People are by nature communal; they function best and at their optimal when interacting with others. By ensuring they function as part of a group and are afforded opportunities to continuously help others can only serve to improve overall levels of productivity and engagement within your organization.

Teamwork

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Much has been written about the effectiveness of teams and how varying degrees of collaboration can boost innovation, productivity and generally how businesses operate.  Sports teams share the fact they want to score more points than the opposition and therefore will formulate both defensive and offensive strategies with a view to arriving at a winning formula.  However for teamwork to truly be effective, individual and group needs must be met.

Human beings function well in teams but only if sharing a common desired outcome.   We are very complex characters and more often that not there are personal / individual agendas to be considered as well as team ones.  Teamwork can break down very quickly when opposing strategies exist often resulting to a zero sum proposition.  At the design firm IDEO, they have created an expectation around helping each other.  This is not ad hoc but where somebody’s knowledge can help, it is forthcoming even though the individual helping may not be a direct beneficiary.  What this pulls on however is the effectiveness of reciprocity and also the basic human fact that we (for the most part) derive satisfaction from helping others – individual and team needs met.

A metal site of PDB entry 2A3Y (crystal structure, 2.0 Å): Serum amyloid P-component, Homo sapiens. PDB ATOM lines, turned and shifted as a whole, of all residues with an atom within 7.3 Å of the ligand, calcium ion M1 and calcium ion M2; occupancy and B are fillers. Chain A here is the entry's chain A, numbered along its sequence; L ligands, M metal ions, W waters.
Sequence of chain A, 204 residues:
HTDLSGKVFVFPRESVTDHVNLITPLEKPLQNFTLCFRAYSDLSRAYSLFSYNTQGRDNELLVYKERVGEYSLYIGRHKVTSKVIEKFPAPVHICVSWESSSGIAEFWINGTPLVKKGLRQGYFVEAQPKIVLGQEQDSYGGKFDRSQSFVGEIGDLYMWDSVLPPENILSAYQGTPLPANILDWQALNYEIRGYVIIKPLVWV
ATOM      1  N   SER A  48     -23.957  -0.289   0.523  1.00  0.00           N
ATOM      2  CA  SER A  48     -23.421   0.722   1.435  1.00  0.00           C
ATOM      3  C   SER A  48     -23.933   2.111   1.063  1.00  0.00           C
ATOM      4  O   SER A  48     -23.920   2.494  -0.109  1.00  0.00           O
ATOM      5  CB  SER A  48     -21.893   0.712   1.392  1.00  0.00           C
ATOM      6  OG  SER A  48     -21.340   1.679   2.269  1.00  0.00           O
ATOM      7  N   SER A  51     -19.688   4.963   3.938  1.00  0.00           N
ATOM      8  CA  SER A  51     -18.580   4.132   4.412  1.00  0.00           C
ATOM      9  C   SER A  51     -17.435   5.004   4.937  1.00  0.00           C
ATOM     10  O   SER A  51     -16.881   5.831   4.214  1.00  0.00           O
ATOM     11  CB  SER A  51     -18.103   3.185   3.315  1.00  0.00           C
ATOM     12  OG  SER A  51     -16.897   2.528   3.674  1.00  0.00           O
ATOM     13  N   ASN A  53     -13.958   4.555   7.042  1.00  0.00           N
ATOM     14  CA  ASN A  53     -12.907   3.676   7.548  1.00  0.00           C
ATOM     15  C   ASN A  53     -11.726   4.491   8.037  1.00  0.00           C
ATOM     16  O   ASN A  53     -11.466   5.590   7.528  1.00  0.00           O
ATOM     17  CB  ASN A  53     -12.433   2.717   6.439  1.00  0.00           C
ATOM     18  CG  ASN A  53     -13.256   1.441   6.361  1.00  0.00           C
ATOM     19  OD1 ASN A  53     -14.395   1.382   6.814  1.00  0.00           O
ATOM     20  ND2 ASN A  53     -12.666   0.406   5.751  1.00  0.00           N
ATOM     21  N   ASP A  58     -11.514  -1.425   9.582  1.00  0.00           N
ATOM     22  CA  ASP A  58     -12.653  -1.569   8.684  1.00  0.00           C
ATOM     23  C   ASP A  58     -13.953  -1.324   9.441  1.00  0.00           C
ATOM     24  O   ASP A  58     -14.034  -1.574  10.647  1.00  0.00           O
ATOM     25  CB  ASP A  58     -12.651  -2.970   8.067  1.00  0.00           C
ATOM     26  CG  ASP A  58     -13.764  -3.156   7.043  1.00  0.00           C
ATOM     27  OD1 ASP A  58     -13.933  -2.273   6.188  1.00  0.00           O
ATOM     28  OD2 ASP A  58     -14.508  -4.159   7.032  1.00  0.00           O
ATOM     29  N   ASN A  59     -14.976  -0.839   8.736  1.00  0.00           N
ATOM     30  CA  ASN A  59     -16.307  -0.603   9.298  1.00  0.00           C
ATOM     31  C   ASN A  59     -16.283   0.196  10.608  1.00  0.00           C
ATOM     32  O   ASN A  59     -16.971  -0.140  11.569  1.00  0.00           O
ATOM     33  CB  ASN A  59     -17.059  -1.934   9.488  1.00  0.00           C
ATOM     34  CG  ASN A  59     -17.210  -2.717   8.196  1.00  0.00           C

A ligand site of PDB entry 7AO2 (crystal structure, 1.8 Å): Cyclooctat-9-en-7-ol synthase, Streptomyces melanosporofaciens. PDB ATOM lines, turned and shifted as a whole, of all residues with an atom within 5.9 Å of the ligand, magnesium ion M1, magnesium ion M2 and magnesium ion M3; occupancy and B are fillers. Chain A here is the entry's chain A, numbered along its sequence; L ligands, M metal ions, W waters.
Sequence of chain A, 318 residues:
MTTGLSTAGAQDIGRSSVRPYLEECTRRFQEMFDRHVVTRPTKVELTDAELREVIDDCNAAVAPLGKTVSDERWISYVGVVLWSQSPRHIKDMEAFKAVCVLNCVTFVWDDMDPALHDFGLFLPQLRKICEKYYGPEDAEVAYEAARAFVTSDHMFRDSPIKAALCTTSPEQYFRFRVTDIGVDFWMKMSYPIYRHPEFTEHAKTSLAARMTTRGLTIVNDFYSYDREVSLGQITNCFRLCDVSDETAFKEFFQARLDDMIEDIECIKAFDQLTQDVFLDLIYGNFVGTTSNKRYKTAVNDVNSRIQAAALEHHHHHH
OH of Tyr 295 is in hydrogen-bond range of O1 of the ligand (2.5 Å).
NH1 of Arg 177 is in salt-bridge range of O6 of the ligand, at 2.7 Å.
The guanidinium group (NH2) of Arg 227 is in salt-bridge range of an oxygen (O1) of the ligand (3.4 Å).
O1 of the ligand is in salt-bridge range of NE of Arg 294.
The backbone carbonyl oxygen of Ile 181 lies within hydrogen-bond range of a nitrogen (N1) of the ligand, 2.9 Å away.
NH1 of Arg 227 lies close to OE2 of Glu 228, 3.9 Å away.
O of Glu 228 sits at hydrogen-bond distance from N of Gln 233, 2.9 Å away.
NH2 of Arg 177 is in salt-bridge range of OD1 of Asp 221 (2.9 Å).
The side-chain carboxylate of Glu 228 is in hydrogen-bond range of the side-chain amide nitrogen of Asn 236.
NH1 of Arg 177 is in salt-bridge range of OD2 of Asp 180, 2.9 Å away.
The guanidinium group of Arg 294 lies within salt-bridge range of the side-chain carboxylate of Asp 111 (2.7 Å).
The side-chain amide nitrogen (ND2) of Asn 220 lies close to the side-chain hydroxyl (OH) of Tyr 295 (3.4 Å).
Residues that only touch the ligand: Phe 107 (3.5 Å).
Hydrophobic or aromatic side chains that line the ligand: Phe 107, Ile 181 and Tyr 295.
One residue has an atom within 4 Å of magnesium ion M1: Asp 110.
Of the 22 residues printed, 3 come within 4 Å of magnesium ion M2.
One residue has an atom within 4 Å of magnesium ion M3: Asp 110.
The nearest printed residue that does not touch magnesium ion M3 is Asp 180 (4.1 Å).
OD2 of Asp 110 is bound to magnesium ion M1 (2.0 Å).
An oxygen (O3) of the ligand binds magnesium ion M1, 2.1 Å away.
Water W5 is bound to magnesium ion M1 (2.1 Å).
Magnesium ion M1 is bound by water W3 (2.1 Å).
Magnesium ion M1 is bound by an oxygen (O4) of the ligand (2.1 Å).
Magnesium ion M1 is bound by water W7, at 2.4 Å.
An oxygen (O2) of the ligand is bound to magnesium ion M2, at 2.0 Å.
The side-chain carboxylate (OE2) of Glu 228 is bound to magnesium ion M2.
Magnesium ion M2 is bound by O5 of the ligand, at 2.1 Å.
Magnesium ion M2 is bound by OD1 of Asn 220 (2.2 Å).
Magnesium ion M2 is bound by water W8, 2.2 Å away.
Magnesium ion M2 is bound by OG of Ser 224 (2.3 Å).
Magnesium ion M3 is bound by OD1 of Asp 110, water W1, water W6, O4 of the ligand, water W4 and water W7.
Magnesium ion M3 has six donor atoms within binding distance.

Another way of viewing this is via the Team Coaching International model which essentially describes teamwork as factors that optimize productivity (results) and promote positivity (relationships).  They claim that these two pillars create “the means to take action, and then build relationships to motivate and sustain the action”.  This is supported by the findings of Huckman and Staats (HBR – Dec 2013), in that there are also benefits to teams who are familiar with each other.  As work leads to results, relationships evolve from the time spent together, which supports higher level of collaboration and this leads to even better outcomes.

So as you look at teams within your organization, be aware of the potential opposing forces and work to ensure alignment with both the individual and group needs.

A Business Case for Helping Others

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In a recent Harvard Business Review article by Cassie Mogilner of UPenn’s Wharton School, the hypothesis presented suggested that the more you spend time helping others, the more productive you actually become. This of course is counter intuitive, as surely time consumed helping other people is time taken away from what you should be doing yourself. However human behavior very often defies logic. The case that is being made suggests that by helping others in small ways you feel more fulfilled and time actually appears to become more expansive to complete what you need to do.

This is quite similar to an earlier piece of research whereby people who spent money helping others were much happier than those who spent it on themselves. If you feel good and energized you are more likely to be engaged and therefore committed to whatever you have to do. It feeds the old mantra that those who help others are also helping themselves. Read more

Optimal Teamwork

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If a leader was to suggest that there was an absence of teamwork in their organization it would be shunned upon and seen as a deficiency on his/her part. Operating with teams just because it seems like the right thing to do doesn’t actually work. However for teamwork to truly succeed it takes a conscious effort on everybody’s part and the following fundamentals need to be present.

Clear Direction

A clear unifying path as to where the team is heading is essential. Leadership of the team can be quite but must be decisive and vocal at this point. This involves ensuring that the right people are on the team and most importantly that everybody understands the expectations of success.

Genuine Trust